Uncritical Irish Air Corps PR pieces by RTE radio continue while RTE news ignores the toxic chemical exposure scandal that HSA inspectors described as “the worst case of chemical misuse in the history of the state”.

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Untimely* deaths of serving & former Irish Air Corps personnel

  • 99 verified deaths have occurred in total since 1980 
  • 86 of these deaths have occurred since 2000
  • 61 of these deaths have occurred since 2010
Either the rate of death is accelerating or we are missing many deaths from previous decades or possibly both.
 

3 most significant causes of death

  • 42% of deaths are from cancer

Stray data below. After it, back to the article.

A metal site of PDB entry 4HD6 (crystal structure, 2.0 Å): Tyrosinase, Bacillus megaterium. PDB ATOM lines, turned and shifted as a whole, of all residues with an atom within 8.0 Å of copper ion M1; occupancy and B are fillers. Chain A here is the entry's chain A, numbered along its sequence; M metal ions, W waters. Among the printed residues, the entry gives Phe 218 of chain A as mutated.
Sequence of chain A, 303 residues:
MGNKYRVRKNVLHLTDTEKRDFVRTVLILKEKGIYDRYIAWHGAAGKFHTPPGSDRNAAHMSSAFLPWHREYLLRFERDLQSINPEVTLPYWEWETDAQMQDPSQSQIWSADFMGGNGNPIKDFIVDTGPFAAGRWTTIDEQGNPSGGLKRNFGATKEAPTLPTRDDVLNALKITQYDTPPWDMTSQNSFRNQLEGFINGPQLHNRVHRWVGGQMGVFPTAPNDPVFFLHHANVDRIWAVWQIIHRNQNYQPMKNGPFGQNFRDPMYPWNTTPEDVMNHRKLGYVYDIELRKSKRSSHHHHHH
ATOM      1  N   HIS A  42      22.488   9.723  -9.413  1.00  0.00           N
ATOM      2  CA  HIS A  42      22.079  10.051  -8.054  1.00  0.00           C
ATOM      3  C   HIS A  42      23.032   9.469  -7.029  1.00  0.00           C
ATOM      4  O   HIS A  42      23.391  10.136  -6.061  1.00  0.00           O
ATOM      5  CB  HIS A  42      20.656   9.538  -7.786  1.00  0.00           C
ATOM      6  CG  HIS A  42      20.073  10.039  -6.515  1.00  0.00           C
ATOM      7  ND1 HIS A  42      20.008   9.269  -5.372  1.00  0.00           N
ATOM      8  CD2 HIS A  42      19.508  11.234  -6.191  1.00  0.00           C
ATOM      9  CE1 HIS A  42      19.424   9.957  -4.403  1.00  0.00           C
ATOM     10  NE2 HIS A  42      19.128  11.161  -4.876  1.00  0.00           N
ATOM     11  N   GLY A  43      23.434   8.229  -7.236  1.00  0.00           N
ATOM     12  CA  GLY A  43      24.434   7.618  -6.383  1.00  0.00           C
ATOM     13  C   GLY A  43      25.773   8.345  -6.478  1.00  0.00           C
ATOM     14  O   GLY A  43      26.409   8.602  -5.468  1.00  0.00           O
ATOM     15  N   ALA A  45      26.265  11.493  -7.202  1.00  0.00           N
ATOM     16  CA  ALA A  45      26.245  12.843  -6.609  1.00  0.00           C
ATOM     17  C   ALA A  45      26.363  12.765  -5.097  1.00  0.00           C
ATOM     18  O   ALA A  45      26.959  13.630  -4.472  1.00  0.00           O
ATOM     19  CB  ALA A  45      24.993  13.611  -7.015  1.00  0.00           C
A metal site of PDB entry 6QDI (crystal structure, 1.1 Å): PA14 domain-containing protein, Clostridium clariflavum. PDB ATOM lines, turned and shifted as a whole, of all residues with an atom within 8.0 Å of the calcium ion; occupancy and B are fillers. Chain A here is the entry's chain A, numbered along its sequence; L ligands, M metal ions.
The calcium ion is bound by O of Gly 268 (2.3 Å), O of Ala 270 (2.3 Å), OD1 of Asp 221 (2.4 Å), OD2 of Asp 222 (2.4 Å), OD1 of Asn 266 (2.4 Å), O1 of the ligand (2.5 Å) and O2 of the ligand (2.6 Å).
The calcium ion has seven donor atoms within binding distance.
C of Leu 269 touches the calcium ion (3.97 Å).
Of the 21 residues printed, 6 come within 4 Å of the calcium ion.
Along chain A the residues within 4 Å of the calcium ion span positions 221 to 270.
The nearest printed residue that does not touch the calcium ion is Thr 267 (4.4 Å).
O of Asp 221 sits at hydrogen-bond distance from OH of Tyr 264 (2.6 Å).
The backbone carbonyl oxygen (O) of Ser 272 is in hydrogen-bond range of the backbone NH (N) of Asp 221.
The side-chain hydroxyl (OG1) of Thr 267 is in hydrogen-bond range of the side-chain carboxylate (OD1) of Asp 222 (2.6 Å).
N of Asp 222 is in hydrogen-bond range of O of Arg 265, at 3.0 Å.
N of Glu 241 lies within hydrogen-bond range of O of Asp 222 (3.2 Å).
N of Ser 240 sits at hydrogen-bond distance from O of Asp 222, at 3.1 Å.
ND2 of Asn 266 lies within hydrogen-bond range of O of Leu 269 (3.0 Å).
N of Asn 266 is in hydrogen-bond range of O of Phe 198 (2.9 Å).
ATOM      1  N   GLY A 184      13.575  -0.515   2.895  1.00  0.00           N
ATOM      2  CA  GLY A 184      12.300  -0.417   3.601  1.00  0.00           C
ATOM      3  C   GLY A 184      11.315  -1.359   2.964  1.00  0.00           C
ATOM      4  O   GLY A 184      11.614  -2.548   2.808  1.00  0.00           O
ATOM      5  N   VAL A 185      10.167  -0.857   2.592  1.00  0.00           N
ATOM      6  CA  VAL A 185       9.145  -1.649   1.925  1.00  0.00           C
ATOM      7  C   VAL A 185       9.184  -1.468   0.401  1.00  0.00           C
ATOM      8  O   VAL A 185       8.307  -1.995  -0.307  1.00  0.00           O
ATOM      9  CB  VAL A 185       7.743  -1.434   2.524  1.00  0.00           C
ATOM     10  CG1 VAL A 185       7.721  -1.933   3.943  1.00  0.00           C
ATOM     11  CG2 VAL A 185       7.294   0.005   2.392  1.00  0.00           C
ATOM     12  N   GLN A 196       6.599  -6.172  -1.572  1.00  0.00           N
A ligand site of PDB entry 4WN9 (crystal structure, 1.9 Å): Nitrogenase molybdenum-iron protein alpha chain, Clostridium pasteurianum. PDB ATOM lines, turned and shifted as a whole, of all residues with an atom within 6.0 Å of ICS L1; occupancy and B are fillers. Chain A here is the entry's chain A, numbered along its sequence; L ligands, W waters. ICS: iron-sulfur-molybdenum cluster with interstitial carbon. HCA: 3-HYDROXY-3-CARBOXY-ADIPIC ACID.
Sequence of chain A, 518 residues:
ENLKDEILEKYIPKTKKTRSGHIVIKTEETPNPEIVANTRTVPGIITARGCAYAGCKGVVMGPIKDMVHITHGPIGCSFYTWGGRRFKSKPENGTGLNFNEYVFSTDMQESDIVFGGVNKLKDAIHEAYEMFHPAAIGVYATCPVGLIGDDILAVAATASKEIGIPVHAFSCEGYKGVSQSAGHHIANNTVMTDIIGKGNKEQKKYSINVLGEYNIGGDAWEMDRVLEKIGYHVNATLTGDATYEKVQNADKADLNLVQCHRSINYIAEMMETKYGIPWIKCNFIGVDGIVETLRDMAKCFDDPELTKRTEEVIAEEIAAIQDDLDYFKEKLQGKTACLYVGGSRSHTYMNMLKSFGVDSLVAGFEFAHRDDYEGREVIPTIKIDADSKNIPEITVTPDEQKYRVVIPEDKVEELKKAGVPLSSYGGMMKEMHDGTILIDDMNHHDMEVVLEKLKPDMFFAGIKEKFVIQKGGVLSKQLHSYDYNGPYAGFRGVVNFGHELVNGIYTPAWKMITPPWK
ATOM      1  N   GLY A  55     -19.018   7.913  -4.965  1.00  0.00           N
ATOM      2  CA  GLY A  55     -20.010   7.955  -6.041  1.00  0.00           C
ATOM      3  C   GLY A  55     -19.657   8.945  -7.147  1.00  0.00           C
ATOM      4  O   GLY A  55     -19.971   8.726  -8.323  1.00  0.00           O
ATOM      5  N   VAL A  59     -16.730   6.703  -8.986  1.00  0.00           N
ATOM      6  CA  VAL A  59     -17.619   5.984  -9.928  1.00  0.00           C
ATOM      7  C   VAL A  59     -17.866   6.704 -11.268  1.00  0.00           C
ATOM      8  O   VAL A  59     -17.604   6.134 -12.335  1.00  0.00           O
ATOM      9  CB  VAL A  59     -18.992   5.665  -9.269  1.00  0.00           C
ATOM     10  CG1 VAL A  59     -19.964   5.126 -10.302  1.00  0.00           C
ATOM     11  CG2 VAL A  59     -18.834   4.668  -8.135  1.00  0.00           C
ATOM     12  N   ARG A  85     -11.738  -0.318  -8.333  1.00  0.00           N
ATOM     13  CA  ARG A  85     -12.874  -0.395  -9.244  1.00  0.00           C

• 27% of deaths are from cardiac issues
  • 15% of deaths are from suicide (at least 15 suicides)

*We record untimely as dying at or before age 66 (civilian pension age), average age of death is 53 years. We are counting deaths from medical reasons & suicide, we are not counting accidental deaths nor murder.

We are not stating that every single death is directly due to chemical exposure but many personnel who did not handle chemicals directly were unknowingly exposed due to close proximity to contaminated work locations.

Impact of Firefighting Aqueous Film-Forming Foams on Human Cell Proliferation and Cellular Mortality

Abstract

Objective

Evaluate the toxic effects of Aqueous Film-Forming Foams used by firefighters for Class B fire suppression in human-derived kidney cells (HEK-293).

Methods

Three widely used AFFFs were collected from fire departments and were added to HEK-293 cells in various concentrations. Seventy-two hours post-treatment, cellular proliferation and toxicity were examined using commercially available kits.

Results